|Matthew Henry's Concise Commentary|
4:21-27 The difference between believers who rested in Christ only, and those who trusted in the law, is explained by the histories of Isaac and Ishmael. These things are an allegory, wherein, beside the literal and historical sense of the words, the Spirit of God points out something further. Hagar and Sarah were apt emblems of the two different dispensations of the covenant. The heavenly Jerusalem, the true church from above, represented by Sarah, is in a state of freedom, and is the mother of all believers, who are born of the Holy Spirit. They were by regeneration and true faith, made a part of the true seed of Abraham, according to the promise made to him.
Verse 22 - For it is written (γέγραπται γάρ); for the Scripture saith. The phrase does not here, as it does usually, introduce the citation of a text, but prefaces a brief summary of facts; these facts being recited in words gathered out of the Septuagint Version of Genesis 16. and 21, in much the same way as the story of Melchisedec is sketched in Hebrews 7:1-4. That Abraham had two sons (ὅτι Ἀβραὰμ δύο υἱοὺς ἔσχεν); that Abraham had gotten two sons; for ἔσχεν is not exactly equivalent to εϊχεν. Attention has been drawn to other sons born of Keturah (Genesis 25:1, 2), who both in ancient and in modern days (see Windisch-mann) have been very plausibly interpreted as analogously pointing forward allegorically to those heretical bodies, now vanished, which threatened such danger to the Church in the first centuries. But the apostle's concern here is exclusively with the posture of affairs subsisting at the time of Hagar's and Ishmael's expulsion from the patriarch's family, quoted in ver. 30 from Genesis 21. Even if he had seen fit by allegorical exposition to apply Scripture to those dire forms of utterly perverted Christianity, which he certainly did look forward to as about to arise, it is very questionable whether he would have conceded to them so venerable a parentage as having Abraham for their forefather. Mosaism in its place was a thing of Divine origin, even as Christianity itself was, both of them "covenants" of God; not so the monstrous forms of Gnostic and Manichean teaching which horrified the primitive Church. In fact, typology, that is to say, the interpretation of Old Testament Scripture as bearing a designed allegorical sense, requires very cautious handling. The tracing of analogies is an interesting and pleasing exercise of theological ingenuity; but it is one thing to trace a parallelism, and a quite different thing to detect a latent predictive sense intended by the Holy Spirit. The one by a bondmaid (e%na e)k th = paidi/skh); one by the handmaid; the expression pointing to the individual mother known from the sacred history. The word παιδίσκη in classical Greek means a girl either slave or free. In the Septuagint it is generally a slave (not, however, in Ruth 4:12, where it renders the Hebrew na'arah); in the New Testament it is always a maidservant. St. Paul borrows the word from the Septuagint of Genesis 15. and 21, where it renders the Hebrew shiphehah. Hagar was the personal property of Sarah. The other by a freewoman (καὶ ἕνα ἐκ τῆς ἐλευθέρας); and one by the freewoman. The word "freewoman" is never applied to Sarah in the story in Genesis; not even in the passage freely quoted in ver. 30; but it was an obviously true description, and with perfect fairness introduced in antithesis to Hagar. As applied to one holding so princessly a position in the story as Sarah, the idea of a freewoman stands coloured with a deep tincture of dignity.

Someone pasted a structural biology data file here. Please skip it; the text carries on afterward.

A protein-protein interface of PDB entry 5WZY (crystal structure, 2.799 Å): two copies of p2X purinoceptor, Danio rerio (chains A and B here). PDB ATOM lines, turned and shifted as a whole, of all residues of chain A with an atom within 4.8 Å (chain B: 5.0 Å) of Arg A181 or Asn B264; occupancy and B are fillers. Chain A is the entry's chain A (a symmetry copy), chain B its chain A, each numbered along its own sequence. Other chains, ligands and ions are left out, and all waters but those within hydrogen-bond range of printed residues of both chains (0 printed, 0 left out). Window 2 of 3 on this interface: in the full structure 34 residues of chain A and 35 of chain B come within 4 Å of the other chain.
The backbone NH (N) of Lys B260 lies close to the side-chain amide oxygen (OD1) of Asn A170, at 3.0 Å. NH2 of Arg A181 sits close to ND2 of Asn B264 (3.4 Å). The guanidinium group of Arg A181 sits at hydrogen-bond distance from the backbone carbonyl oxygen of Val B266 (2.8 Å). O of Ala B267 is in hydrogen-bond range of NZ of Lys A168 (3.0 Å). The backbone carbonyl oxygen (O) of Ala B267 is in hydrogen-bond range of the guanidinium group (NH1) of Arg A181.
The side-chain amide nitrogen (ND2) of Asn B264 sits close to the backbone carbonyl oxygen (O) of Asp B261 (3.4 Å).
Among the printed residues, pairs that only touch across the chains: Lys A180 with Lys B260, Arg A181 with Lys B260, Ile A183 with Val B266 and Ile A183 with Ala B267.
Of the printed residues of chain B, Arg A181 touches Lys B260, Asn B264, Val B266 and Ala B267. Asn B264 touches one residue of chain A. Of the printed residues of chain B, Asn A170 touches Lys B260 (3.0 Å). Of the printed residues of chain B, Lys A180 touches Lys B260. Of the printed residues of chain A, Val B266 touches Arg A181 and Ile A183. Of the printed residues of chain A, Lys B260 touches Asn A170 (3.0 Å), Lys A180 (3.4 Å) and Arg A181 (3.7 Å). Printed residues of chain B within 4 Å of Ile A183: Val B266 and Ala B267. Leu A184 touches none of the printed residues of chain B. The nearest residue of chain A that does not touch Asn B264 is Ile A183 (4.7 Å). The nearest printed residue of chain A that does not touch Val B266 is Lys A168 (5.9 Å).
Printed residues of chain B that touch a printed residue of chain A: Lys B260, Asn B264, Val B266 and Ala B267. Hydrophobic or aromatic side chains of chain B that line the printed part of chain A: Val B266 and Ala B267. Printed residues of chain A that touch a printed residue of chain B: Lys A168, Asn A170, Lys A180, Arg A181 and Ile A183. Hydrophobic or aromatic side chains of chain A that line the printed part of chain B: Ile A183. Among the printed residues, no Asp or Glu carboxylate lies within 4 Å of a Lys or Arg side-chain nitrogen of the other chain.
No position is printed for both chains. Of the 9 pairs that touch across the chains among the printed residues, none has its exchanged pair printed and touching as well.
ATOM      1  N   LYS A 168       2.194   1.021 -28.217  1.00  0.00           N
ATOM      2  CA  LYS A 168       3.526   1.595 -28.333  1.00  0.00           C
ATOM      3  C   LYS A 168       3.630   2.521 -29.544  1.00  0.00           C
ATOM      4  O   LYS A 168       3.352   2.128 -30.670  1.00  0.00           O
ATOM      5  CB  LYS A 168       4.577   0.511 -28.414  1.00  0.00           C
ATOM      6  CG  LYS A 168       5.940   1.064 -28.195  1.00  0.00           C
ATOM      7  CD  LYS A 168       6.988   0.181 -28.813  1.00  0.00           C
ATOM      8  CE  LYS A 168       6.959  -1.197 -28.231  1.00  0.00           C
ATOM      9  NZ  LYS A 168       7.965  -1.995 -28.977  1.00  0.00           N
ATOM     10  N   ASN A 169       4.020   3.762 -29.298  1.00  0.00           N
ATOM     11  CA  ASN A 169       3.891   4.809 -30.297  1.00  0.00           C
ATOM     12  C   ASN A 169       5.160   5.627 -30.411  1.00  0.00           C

Gill's Exposition of the Entire Bible
For it is written,.... In Genesis 16:15
that Abraham had two sons, not two sons only; for besides the two referred to, he had six more, Genesis 25:2 but it being only pertinent to the apostle's purpose to take notice of these two, he mentions no more, though he does not deny that he had any more. These two sons were Ishmael and Isaac:
the one by a bondmaid. Ishmael was by Hagar, Sarah's servant, who represented the covenant the Jewish nation was under the bondage of.
The other by a free woman. Isaac was by Sarah, Abraham's proper and lawful wife, who was mistress of the family, and represented in figure the covenant, and Gospel church state, and all believers, Gentiles as well as Jews, as under the liberty thereof.
Jamieson-Fausset-Brown Bible Commentary
22. (Ge 16:3-16; 21:2).
Abraham—whose sons ye wish to be (compare Ro 9:7-9).
a bond maid … a free woman—rather, as Greek, "the bond maid … the free woman."
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